The situation in Nagorno-Karabakh has become increasingly violent since 2022. Autocratic Azerbaijani leader Ilham Aliyev led the first significant return to conflict in nearly a decade, recapturing the Armenian-occupied territory surrounding the enclave in six weeks of fighting that left 7000 people dead. Although Russian peacekeepers, technically allied with Armenia, put an end to the conflict, the possibility of ethnic cleansing of Armenians in Nagorno-Karabakh has loomed for three years. As of Tuesday, Sep. 19, 2023, it appears that that possibility has become a reality.

On Sep. 19th, the Azerbaijani military began an “anti-terrorist” operation in Nagorno-Karabakh, a rhetorical ploy that has been used to justify intervention regardless of the validity of a terrorist threat. By that evening, it appeared that 26 civilians in Karabakh had been killed after heavy artillery fire. Hundreds have died in the days since.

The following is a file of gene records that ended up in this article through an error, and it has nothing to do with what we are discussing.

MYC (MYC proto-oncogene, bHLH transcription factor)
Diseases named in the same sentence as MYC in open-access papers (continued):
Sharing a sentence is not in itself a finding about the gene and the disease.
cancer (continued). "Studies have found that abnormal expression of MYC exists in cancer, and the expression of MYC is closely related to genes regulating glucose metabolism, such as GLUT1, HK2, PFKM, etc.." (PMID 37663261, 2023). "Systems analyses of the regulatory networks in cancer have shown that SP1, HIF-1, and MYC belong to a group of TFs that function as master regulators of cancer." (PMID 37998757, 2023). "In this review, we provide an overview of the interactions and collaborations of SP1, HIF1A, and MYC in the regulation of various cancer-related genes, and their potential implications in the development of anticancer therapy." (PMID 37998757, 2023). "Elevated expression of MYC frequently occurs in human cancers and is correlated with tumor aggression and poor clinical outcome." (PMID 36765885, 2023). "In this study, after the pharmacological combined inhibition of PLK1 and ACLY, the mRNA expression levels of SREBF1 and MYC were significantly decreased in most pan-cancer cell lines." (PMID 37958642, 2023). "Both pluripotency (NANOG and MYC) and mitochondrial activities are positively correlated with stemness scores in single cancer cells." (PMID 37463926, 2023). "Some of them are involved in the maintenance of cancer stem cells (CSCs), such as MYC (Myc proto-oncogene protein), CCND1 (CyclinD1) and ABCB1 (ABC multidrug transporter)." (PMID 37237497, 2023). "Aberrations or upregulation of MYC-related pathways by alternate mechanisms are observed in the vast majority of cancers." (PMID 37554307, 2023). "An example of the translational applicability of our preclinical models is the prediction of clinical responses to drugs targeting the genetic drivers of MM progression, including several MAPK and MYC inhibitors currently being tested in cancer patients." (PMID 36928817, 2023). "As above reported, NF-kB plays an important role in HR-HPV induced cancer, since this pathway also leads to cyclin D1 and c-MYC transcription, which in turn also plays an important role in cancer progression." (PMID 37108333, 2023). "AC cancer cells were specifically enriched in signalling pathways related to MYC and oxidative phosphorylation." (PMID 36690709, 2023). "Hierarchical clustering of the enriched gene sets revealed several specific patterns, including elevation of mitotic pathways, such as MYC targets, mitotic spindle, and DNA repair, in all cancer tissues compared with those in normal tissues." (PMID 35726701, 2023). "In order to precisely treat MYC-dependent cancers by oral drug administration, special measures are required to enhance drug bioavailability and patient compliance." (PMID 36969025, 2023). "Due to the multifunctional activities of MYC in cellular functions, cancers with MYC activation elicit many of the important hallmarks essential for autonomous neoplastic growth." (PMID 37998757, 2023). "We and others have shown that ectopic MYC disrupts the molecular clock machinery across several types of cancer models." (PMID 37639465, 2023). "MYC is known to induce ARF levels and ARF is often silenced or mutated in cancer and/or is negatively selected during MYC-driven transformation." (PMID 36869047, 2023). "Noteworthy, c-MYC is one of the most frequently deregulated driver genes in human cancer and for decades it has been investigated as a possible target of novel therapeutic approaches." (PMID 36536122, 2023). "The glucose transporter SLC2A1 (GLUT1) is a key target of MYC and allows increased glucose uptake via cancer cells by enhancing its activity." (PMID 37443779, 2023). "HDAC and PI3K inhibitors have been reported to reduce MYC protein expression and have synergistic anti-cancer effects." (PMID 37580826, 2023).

Although a ceasefire was agreed to on the 20th, the Karabakh government ultimately agreed to the disarmament of their defense forces and the removal of Armenian troops from the region. This de facto surrender ensures that it is only a matter of time before the autonomy of Nagorno-Karabakh is rescinded.

Armenia has currently stated that over 100,000 people have fled from Karabakh to Armenia out of a total of an estimated 120,000 people living in the region. Unconfirmed reports of Azerbaijani atrocities have circulated across the Internet, and while it is impossible to currently verify the veracity of these claims, history has shown that this has not been uncommon in the region.